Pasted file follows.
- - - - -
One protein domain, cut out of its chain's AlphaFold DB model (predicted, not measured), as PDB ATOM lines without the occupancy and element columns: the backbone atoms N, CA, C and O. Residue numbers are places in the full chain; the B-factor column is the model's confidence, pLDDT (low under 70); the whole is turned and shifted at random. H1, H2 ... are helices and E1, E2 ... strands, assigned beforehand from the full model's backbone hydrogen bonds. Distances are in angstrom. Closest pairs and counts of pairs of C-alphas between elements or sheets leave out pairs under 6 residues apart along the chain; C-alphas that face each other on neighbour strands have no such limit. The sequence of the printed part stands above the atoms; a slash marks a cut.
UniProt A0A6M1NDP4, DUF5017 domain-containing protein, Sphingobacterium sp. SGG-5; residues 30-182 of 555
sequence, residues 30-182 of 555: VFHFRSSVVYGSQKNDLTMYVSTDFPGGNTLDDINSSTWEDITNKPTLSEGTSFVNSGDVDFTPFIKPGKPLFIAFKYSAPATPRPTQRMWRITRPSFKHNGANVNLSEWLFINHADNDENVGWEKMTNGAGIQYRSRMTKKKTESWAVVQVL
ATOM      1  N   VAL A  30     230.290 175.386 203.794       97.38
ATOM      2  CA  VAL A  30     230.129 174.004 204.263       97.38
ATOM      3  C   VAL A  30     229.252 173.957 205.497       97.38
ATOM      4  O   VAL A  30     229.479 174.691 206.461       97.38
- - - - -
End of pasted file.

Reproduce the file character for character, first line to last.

One protein domain, cut out of its chain's AlphaFold DB model (predicted, not measured), as PDB ATOM lines without the occupancy and element columns: the backbone atoms N, CA, C and O. Residue numbers are places in the full chain; the B-factor column is the model's confidence, pLDDT (low under 70); the whole is turned and shifted at random. H1, H2 ... are helices and E1, E2 ... strands, assigned beforehand from the full model's backbone hydrogen bonds. Distances are in angstrom. Closest pairs and counts of pairs of C-alphas between elements or sheets leave out pairs under 6 residues apart along the chain; C-alphas that face each other on neighbour strands have no such limit. The sequence of the printed part stands above the atoms; a slash marks a cut.
UniProt A0A6M1NDP4, DUF5017 domain-containing protein, Sphingobacterium sp. SGG-5; residues 30-182 of 555
sequence, residues 30-182 of 555: VFHFRSSVVYGSQKNDLTMYVSTDFPGGNTLDDINSSTWEDITNKPTLSEGTSFVNSGDVDFTPFIKPGKPLFIAFKYSAPATPRPTQRMWRITRPSFKHNGANVNLSEWLFINHADNDENVGWEKMTNGAGIQYRSRMTKKKTESWAVVQVL
ATOM      1  N   VAL A  30     230.290 175.386 203.794       97.38
ATOM      2  CA  VAL A  30     230.129 174.004 204.263       97.38
ATOM      3  C   VAL A  30     229.252 173.957 205.497       97.38
ATOM      4  O   VAL A  30     229.479 174.691 206.461       97.38